Go Start-Up Kit

Hello world.  I’m here to re-post, with some updates, some information on getting started playing Go.  To get started with playing Go online, you’ll need an account on a server and a Go client (software that serves as the playing environment/board).   You may want to play against a computer for a few games first — I played about fifty like that before logging on to IGS — and it’s also smart to read up on etiquette (e.g. when to resign) and timing rules before launching into a game with a human being.  Okay, here are links and notes:

  • Sensei’s Library (http://senseis.xmp.net/):  General Go info (including this page for beginners) and some great, open-ended discussion on specific aspects of the game, such as joseki and life and death.  There’s a very useful section on timing – to play online you really need to understand the byo-yomi time system.  And, of course, a glossary of game terms.
  • Good online go community (the International Go Servers, IGS).  I think these are mainly Japanese servers, but I have played against many nationalities, and language is rarely an issue — only when there is a problem, such as a player refusing to accept defeat.  I am “gshowman” when I’m online, and I’m 13k or so, at the moment — look for me!   As I’m sure is common everywhere, the IGS servers let you “observe” games; it’s really nice because there are some VERY good players on there (including, occasionally, a professional playing multiple games at once).  Of course if you are a beginner, you should start by observing fairly low-level games.  I suggest watching some games at the 15 kyu level — if you watch much higher, you simply won’t see the deciding moves, so you’ll risk drawing false conclusions.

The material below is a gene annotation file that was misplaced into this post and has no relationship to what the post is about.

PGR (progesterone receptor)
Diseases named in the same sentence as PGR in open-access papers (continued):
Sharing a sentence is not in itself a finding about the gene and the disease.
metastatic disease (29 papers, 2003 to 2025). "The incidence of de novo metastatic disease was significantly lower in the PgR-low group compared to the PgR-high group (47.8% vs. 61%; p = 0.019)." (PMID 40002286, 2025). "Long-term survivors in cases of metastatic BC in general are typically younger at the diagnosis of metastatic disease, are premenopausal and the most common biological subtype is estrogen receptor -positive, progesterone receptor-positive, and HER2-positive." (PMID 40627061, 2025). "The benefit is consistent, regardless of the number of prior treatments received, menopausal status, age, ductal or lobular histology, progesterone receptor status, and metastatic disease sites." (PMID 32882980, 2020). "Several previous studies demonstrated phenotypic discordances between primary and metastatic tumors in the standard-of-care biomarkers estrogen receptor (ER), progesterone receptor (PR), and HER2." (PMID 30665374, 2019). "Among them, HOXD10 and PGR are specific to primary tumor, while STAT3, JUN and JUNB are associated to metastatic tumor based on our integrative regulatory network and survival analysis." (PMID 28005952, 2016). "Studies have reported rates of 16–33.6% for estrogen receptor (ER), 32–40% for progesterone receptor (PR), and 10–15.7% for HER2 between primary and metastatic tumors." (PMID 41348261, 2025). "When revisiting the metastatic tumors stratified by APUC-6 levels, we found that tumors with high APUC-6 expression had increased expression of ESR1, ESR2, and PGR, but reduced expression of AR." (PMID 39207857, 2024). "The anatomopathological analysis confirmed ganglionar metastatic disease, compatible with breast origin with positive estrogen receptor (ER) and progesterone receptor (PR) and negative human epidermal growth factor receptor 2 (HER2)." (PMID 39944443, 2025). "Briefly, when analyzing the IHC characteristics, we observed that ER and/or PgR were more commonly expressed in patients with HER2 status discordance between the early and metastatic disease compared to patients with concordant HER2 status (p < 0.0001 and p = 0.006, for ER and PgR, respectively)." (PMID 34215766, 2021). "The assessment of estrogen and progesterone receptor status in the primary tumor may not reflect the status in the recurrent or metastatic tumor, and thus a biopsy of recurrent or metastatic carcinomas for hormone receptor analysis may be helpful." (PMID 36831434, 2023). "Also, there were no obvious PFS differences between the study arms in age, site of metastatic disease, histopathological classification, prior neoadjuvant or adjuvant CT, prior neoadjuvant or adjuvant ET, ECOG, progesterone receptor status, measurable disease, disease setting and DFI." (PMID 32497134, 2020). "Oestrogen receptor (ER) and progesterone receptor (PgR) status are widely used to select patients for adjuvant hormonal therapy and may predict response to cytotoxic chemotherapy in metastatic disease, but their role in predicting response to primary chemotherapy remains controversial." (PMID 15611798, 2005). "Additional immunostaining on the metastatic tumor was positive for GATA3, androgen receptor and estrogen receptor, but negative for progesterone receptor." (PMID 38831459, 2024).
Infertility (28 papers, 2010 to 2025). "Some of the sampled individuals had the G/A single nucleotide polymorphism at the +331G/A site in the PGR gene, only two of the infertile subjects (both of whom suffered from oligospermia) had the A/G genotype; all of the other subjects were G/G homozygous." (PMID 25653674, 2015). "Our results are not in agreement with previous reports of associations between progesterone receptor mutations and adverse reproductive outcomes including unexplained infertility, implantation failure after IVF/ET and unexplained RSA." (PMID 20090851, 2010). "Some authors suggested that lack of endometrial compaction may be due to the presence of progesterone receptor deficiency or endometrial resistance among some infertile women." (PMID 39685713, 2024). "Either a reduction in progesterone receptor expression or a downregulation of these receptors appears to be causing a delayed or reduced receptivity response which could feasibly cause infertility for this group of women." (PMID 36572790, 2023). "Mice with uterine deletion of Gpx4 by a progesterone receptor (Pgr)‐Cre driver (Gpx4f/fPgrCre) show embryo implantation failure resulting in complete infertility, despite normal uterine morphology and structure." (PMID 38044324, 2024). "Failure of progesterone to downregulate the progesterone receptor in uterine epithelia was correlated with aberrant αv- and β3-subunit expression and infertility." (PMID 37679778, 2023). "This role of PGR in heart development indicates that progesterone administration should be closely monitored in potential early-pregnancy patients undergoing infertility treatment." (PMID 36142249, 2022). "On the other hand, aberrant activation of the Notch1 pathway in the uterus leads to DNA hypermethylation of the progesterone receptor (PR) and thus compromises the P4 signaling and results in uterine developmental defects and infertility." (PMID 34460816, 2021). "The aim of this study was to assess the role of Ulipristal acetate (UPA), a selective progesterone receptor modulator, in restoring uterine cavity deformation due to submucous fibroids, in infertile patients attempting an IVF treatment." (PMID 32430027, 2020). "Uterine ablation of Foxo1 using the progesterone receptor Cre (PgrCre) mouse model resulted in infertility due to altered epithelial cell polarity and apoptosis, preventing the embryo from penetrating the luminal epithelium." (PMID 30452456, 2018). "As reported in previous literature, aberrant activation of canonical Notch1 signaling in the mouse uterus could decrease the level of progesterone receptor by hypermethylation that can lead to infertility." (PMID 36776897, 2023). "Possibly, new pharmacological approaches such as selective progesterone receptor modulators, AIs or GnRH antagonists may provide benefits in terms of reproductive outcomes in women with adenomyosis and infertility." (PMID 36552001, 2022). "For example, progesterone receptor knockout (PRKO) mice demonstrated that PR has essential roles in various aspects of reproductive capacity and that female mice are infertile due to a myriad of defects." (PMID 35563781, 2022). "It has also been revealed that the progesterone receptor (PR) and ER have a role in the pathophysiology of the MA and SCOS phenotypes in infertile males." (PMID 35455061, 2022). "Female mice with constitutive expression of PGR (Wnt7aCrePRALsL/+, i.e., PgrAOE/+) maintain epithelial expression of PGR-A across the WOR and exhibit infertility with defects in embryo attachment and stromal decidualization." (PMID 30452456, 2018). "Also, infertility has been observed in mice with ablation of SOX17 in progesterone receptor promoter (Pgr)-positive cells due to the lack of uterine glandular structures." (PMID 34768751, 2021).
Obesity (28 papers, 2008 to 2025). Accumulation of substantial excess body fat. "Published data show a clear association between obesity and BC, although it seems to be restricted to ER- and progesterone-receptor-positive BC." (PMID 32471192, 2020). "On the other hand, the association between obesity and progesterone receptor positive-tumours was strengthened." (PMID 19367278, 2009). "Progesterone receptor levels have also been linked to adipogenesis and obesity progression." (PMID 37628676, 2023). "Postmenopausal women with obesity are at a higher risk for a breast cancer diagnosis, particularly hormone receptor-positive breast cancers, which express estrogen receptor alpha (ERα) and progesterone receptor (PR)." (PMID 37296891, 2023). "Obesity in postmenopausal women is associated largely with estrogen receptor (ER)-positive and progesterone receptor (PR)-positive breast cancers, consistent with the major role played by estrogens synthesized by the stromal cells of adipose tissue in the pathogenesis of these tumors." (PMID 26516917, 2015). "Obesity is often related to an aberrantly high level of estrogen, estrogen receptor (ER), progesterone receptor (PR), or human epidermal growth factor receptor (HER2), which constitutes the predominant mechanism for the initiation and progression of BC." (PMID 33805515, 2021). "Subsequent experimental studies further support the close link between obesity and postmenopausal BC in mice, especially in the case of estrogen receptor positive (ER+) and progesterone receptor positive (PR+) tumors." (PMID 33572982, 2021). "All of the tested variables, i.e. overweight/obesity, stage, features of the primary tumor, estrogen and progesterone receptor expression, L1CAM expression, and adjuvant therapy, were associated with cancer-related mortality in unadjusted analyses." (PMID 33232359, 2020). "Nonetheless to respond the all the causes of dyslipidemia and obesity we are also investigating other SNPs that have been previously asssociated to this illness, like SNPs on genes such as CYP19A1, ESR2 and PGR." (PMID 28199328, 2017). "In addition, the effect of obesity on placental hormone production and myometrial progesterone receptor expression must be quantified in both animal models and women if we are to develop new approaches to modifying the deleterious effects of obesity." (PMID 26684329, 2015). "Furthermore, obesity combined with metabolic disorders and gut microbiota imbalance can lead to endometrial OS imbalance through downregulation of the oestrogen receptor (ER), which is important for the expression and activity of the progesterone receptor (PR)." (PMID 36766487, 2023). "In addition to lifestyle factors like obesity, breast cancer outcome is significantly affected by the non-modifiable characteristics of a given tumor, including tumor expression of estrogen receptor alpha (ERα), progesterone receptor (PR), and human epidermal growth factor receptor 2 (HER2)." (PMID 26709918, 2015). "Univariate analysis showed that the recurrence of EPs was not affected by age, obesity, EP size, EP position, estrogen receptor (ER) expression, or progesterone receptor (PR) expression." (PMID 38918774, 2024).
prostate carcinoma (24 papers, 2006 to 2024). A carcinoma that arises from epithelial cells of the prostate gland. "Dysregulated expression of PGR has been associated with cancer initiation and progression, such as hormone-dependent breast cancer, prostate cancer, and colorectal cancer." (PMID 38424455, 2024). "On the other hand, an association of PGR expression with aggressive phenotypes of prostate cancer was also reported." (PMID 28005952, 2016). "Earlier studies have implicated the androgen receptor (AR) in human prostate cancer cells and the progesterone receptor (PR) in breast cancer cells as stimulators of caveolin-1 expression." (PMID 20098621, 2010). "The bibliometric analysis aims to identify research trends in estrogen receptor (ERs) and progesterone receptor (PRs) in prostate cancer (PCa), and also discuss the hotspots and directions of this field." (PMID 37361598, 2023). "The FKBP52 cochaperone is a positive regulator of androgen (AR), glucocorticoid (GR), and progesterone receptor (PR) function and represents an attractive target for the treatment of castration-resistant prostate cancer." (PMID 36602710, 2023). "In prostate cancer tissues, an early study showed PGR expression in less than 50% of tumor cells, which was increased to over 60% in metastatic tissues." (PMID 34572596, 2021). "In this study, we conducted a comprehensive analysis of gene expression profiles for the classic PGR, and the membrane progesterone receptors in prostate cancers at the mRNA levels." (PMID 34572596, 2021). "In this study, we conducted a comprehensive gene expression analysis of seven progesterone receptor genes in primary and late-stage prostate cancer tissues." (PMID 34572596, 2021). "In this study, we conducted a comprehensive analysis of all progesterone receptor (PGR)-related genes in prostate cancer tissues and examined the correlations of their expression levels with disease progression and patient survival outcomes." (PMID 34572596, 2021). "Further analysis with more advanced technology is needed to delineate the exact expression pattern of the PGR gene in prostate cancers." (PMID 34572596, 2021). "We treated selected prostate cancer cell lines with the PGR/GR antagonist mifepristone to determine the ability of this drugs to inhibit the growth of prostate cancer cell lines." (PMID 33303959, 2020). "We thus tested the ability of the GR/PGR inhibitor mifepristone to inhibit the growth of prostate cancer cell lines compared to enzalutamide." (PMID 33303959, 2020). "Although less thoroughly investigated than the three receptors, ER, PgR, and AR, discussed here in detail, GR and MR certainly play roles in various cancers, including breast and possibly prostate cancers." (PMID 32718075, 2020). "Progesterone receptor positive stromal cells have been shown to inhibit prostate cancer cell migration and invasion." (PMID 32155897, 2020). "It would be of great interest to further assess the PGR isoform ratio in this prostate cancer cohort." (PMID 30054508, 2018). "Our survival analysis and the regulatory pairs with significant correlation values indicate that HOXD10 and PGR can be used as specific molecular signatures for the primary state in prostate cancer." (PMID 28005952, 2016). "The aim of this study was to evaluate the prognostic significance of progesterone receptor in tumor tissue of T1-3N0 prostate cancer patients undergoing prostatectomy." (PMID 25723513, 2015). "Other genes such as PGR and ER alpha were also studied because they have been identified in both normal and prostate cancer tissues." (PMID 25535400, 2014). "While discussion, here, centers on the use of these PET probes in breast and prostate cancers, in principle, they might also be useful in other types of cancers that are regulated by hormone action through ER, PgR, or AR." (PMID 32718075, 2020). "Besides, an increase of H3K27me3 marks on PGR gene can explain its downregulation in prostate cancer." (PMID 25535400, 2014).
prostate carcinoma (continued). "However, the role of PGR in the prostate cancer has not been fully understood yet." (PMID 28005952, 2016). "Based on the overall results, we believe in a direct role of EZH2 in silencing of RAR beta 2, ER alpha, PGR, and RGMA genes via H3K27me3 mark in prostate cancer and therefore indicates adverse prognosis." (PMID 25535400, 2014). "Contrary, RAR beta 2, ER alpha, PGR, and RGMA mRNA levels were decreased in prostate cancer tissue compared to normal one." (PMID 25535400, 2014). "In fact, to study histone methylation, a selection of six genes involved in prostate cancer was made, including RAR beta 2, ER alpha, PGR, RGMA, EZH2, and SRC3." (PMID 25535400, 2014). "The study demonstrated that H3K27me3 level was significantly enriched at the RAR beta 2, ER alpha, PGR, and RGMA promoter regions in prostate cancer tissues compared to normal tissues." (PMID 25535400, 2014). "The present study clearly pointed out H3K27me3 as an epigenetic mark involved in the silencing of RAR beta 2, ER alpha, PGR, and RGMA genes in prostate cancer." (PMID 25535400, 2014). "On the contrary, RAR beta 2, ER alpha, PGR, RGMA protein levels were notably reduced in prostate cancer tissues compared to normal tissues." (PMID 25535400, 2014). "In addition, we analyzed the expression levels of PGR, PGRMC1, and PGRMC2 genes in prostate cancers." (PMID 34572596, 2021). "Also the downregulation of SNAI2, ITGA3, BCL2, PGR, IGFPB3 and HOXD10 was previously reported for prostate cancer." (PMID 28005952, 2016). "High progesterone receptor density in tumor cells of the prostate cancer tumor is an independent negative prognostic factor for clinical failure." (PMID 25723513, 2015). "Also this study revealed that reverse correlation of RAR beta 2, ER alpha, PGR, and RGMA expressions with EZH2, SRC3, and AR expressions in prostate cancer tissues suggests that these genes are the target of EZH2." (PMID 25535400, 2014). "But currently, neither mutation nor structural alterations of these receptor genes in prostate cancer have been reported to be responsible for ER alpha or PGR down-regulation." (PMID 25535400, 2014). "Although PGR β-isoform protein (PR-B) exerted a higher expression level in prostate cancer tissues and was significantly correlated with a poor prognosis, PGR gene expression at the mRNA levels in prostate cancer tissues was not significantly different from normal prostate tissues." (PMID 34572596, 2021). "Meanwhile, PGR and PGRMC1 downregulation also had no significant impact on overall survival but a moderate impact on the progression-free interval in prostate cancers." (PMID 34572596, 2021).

• NOTE: There are plenty of other online Go communities, including Yahoo’s servers (which have a reputation for rambunctiousness, apparently — i.e. smack-talk, carpet-bagging, etc.), and KGS — this may be bigger than IGS, I think, or at least equally as big and refined.  Sensei’s Library has a good listing with commentary.  IGS still seems like a great one to commit to.
    • Note: if you are setting up a match on IGS (e.g. you are “seeking” a game, or you are challenging somebody directly to a match), good settings are: your turn: “nigiri”; Handicap: (accept what the computer assigned!); Boardsize: “19×19″ is the typical — only play smaller games (13×13 or 9×9 are the only usual ones) at the very beginning; “Pandanet Style” timing, with 1 min initial time, a ten minute Byoyomi, and 25 stones.
  • glGo is the  internet go client I use (for IGS).  It basically works right out of the box, with a button to log on to IGS — but you need to set up an account on IGS.  All this is free, of course.
  • Good go AI to play against.  This is the “Many Faces of Go”, the program I used to learn basic Joseki (tactics), etc. You can download a 9×9 version for free (and the full version is $40 or something at most). It really helps one’s fluency to play fifty games against the computer, when one is first learning.  In my case I used it to boost my confidence enough to start playing humans on IGS.
  • A place to buy Go gear in NYC: the Village Chess Shop .  Admittedly, the selection is very limited, but I’ve seen no other store in NYC that sells Go stuff.  I bought a decent Korean tournament board here, and some nice large stones in decent bowls.
  • A place to play Go in NYC (I still haven’t found the time or guts to go):   New York Go Center.  There’s also the Brooklyn Go Club, whose door I’m hoping to darken some day.
  • Lastly, I subscribe to a weekly e-zine that sends me two recent IGS games, one high-level (e.g. 3-dan players), one lower level (e.g. 5 kyu players), commented by high-level professionals.  I enjoy these a lot, though I’m not sure how much they’re helping my game.  They definitely give me a fairly fresh perspective on things.  It’s $5 a month.

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